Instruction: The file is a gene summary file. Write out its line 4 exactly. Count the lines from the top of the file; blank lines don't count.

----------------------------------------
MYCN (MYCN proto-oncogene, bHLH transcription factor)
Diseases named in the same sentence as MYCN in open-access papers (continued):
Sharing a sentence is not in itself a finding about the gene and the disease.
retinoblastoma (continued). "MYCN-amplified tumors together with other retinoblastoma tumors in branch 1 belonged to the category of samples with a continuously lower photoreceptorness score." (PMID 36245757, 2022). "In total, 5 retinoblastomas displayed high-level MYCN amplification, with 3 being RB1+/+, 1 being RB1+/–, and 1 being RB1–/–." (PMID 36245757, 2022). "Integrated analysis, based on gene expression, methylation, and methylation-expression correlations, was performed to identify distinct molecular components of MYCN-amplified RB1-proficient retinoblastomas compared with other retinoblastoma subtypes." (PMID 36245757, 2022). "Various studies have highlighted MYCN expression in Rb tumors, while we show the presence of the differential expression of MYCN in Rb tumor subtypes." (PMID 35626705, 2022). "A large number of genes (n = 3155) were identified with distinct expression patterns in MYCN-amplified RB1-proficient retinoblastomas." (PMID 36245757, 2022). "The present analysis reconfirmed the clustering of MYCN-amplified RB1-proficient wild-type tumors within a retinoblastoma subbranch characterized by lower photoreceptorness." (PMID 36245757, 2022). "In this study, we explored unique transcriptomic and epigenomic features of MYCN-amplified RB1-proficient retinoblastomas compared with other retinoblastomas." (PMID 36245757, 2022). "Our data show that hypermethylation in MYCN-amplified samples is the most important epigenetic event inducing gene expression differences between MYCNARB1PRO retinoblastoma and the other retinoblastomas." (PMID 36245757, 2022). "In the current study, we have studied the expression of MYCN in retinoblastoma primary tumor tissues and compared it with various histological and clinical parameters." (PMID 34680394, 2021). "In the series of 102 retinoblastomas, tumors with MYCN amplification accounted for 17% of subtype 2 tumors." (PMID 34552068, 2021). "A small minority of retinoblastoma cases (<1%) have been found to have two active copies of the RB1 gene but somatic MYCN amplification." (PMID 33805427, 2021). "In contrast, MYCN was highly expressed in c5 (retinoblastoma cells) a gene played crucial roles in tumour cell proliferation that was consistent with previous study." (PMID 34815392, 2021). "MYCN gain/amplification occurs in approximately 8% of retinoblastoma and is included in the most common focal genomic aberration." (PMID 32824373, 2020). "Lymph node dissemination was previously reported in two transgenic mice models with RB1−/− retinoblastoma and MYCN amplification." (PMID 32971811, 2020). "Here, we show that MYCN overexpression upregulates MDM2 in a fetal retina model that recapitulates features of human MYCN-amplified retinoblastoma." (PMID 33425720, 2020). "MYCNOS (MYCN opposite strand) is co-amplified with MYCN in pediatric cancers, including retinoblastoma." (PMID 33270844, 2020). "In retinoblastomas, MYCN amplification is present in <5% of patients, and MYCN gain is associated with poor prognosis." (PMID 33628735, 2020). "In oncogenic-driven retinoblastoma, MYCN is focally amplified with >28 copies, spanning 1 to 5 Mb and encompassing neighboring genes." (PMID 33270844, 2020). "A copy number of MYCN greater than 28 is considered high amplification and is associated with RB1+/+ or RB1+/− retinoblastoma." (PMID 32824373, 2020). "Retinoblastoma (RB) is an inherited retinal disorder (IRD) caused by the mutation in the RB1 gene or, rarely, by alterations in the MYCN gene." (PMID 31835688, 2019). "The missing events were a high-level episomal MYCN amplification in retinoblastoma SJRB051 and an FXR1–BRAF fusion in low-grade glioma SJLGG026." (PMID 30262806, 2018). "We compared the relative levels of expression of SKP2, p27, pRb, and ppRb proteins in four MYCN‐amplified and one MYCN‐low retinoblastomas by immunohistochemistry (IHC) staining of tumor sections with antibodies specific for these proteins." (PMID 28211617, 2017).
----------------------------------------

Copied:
retinoblastoma (continued). "MYCN-amplified tumors together with other retinoblastoma tumors in branch 1 belonged to the category of samples with a continuously lower photoreceptorness score." (PMID 36245757, 2022). "In total, 5 retinoblastomas displayed high-level MYCN amplification, with 3 being RB1+/+, 1 being RB1+/–, and 1 being RB1–/–." (PMID 36245757, 2022). "Integrated analysis, based on gene expression, methylation, and methylation-expression correlations, was performed to identify distinct molecular components of MYCN-amplified RB1-proficient retinoblastomas compared with other retinoblastoma subtypes." (PMID 36245757, 2022). "Various studies have highlighted MYCN expression in Rb tumors, while we show the presence of the differential expression of MYCN in Rb tumor subtypes." (PMID 35626705, 2022). "A large number of genes (n = 3155) were identified with distinct expression patterns in MYCN-amplified RB1-proficient retinoblastomas." (PMID 36245757, 2022). "The present analysis reconfirmed the clustering of MYCN-amplified RB1-proficient wild-type tumors within a retinoblastoma subbranch characterized by lower photoreceptorness." (PMID 36245757, 2022). "In this study, we explored unique transcriptomic and epigenomic features of MYCN-amplified RB1-proficient retinoblastomas compared with other retinoblastomas." (PMID 36245757, 2022). "Our data show that hypermethylation in MYCN-amplified samples is the most important epigenetic event inducing gene expression differences between MYCNARB1PRO retinoblastoma and the other retinoblastomas." (PMID 36245757, 2022). "In the current study, we have studied the expression of MYCN in retinoblastoma primary tumor tissues and compared it with various histological and clinical parameters." (PMID 34680394, 2021). "In the series of 102 retinoblastomas, tumors with MYCN amplification accounted for 17% of subtype 2 tumors." (PMID 34552068, 2021). "A small minority of retinoblastoma cases (<1%) have been found to have two active copies of the RB1 gene but somatic MYCN amplification." (PMID 33805427, 2021). "In contrast, MYCN was highly expressed in c5 (retinoblastoma cells) a gene played crucial roles in tumour cell proliferation that was consistent with previous study." (PMID 34815392, 2021). "MYCN gain/amplification occurs in approximately 8% of retinoblastoma and is included in the most common focal genomic aberration." (PMID 32824373, 2020). "Lymph node dissemination was previously reported in two transgenic mice models with RB1−/− retinoblastoma and MYCN amplification." (PMID 32971811, 2020). "Here, we show that MYCN overexpression upregulates MDM2 in a fetal retina model that recapitulates features of human MYCN-amplified retinoblastoma." (PMID 33425720, 2020). "MYCNOS (MYCN opposite strand) is co-amplified with MYCN in pediatric cancers, including retinoblastoma." (PMID 33270844, 2020). "In retinoblastomas, MYCN amplification is present in <5% of patients, and MYCN gain is associated with poor prognosis." (PMID 33628735, 2020). "In oncogenic-driven retinoblastoma, MYCN is focally amplified with >28 copies, spanning 1 to 5 Mb and encompassing neighboring genes." (PMID 33270844, 2020). "A copy number of MYCN greater than 28 is considered high amplification and is associated with RB1+/+ or RB1+/− retinoblastoma." (PMID 32824373, 2020). "Retinoblastoma (RB) is an inherited retinal disorder (IRD) caused by the mutation in the RB1 gene or, rarely, by alterations in the MYCN gene." (PMID 31835688, 2019). "The missing events were a high-level episomal MYCN amplification in retinoblastoma SJRB051 and an FXR1–BRAF fusion in low-grade glioma SJLGG026." (PMID 30262806, 2018). "We compared the relative levels of expression of SKP2, p27, pRb, and ppRb proteins in four MYCN‐amplified and one MYCN‐low retinoblastomas by immunohistochemistry (IHC) staining of tumor sections with antibodies specific for these proteins." (PMID 28211617, 2017).